Apple's mini MacBook Air dissected

Curious types at iFixit have taken Apple's brand new 11.6-inch MacBook Air and reduced it to its component parts using nothing more than a few simple tools and a bloody-minded inability to poke about in the Cupertino company's deepest secrets.

iFixIt's Miro Djuric says the new MacBook Air is an exercise in proprietary engineering, noting that while you can easily access everything once you remove the security screws, you can't really replace any component with an off-the-shelf part, unless you source it from Apple or someone involved in Apple's official repair apparatus.

Most of the Air's internal components, including the system RAM, are soldered directly to the minuscule logic board which effectively prevents them from being replaced, at least by non-tech professionals.

Memo to prospective MacBook Air buyers; make sure to specify the £80 4GB
memory option at the time of purchase, since 2GB (the standard configuration) is simply not enough for OSX, and has not been for some time. The extra outlay up front will enhance retained resale value as well as savvy buyers looking for used MacBook Airs as the future unfolds will be aware of this issue.

iFixit reports that one stand-out exception to the new Air's hard-soldered components is the SSD, which is not locked down like the rest of the components. Although the flash drive has a very slim and unusual form factor (for a hard drive), it's attached to the logic board with what appears to be a new mini-SATA (mSATA) connector, which may enable some crafty tinkerers to retro-fit a larger drive inside the Air, provided they can find one that can snuggle within the incredibly tight confines of the 0.68-inch thick case.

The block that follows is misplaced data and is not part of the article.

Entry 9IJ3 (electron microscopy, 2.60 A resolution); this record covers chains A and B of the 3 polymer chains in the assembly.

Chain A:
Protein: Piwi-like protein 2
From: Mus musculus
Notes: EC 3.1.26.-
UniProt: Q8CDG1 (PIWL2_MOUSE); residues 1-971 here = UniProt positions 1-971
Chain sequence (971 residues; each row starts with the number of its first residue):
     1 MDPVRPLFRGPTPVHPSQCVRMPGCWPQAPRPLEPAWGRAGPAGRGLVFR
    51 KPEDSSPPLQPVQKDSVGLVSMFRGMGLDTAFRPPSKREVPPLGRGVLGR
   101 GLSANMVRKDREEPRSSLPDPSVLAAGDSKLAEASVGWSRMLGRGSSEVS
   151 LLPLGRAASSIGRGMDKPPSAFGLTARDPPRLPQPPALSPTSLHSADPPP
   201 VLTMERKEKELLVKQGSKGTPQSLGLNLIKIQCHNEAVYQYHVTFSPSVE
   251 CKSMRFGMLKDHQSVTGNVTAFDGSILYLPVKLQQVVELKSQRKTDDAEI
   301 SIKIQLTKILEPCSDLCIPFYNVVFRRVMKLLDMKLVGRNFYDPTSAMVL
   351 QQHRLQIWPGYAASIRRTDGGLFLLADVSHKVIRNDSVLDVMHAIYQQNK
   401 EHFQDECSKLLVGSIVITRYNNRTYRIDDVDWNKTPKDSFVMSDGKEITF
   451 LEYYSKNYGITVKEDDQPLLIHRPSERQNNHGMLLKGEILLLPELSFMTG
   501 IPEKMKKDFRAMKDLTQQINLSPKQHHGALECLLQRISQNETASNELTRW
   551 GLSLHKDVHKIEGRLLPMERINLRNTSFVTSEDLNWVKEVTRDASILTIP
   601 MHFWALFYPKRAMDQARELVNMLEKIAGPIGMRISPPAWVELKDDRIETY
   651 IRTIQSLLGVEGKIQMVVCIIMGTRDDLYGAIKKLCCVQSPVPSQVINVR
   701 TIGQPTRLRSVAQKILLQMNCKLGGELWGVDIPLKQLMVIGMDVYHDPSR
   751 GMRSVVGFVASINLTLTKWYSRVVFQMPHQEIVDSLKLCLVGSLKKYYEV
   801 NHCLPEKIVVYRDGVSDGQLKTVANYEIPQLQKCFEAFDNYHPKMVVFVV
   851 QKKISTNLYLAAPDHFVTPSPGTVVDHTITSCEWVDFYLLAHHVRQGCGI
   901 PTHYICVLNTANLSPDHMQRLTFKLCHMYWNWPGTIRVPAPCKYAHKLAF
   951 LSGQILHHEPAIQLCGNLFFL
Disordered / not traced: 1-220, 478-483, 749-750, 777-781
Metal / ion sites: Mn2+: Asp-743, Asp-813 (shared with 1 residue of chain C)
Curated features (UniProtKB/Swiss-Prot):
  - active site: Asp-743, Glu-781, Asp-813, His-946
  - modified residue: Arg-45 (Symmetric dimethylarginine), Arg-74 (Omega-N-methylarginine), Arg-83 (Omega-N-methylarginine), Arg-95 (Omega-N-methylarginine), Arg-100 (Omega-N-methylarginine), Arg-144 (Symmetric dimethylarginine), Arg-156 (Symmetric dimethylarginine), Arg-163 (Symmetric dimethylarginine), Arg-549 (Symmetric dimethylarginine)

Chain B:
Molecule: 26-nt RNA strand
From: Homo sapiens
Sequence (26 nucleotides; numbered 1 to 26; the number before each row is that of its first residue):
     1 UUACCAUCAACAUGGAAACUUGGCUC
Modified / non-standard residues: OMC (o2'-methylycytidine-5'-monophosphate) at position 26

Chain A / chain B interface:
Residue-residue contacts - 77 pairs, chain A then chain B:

However, it's been reported elsewhere that all three MacBook Air SSD capacity configurations share an identical form factor, so it would seem that there would be no
physical size impediment to upgrading a 11.6-inch Air to the maximum 256GB capacity that is offered by Apple only on the high–end 13-inch model, presumably as a marketing rather than an engineering decision.

MacBook Air with battery removed (this is the 13-inch version).

iFixIt gives the 11-inch Air a not-so-good repairability score of 4 out of 10, simply on the basis that all the soldered-down parts prevent average human beings from painlessly fixing their machines. Apple really doesn't want you inside this thing. It decided to
use proprietary 5-point security Torx screws to attach the lower case. Once inside, the Air is held together with more normal 6-point T5 and T8 Torx screws.

iFixit summarises that, while the new machine is a tidy little package, it wishes Apple would stop intentionally preventing users from upgrading and repairing their devices.

For the full teardown report with lots more photos, have a gander here.